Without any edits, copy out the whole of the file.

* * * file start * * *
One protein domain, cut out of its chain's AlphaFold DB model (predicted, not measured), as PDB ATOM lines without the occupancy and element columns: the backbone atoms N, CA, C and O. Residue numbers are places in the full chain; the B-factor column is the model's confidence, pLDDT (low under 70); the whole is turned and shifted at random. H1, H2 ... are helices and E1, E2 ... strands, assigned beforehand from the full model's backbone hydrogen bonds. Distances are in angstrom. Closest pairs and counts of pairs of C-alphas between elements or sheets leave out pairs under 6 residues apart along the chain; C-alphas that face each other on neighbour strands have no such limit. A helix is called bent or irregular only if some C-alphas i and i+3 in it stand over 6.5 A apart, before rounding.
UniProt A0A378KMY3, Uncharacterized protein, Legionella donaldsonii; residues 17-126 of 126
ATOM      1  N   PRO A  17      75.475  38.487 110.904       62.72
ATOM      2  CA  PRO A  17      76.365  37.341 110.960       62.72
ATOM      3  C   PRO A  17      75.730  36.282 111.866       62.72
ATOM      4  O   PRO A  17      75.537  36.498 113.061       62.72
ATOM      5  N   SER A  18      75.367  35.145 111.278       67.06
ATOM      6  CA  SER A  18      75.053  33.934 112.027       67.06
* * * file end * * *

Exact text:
One protein domain, cut out of its chain's AlphaFold DB model (predicted, not measured), as PDB ATOM lines without the occupancy and element columns: the backbone atoms N, CA, C and O. Residue numbers are places in the full chain; the B-factor column is the model's confidence, pLDDT (low under 70); the whole is turned and shifted at random. H1, H2 ... are helices and E1, E2 ... strands, assigned beforehand from the full model's backbone hydrogen bonds. Distances are in angstrom. Closest pairs and counts of pairs of C-alphas between elements or sheets leave out pairs under 6 residues apart along the chain; C-alphas that face each other on neighbour strands have no such limit. A helix is called bent or irregular only if some C-alphas i and i+3 in it stand over 6.5 A apart, before rounding.
UniProt A0A378KMY3, Uncharacterized protein, Legionella donaldsonii; residues 17-126 of 126
ATOM      1  N   PRO A  17      75.475  38.487 110.904       62.72
ATOM      2  CA  PRO A  17      76.365  37.341 110.960       62.72
ATOM      3  C   PRO A  17      75.730  36.282 111.866       62.72
ATOM      4  O   PRO A  17      75.537  36.498 113.061       62.72
ATOM      5  N   SER A  18      75.367  35.145 111.278       67.06
ATOM      6  CA  SER A  18      75.053  33.934 112.027       67.06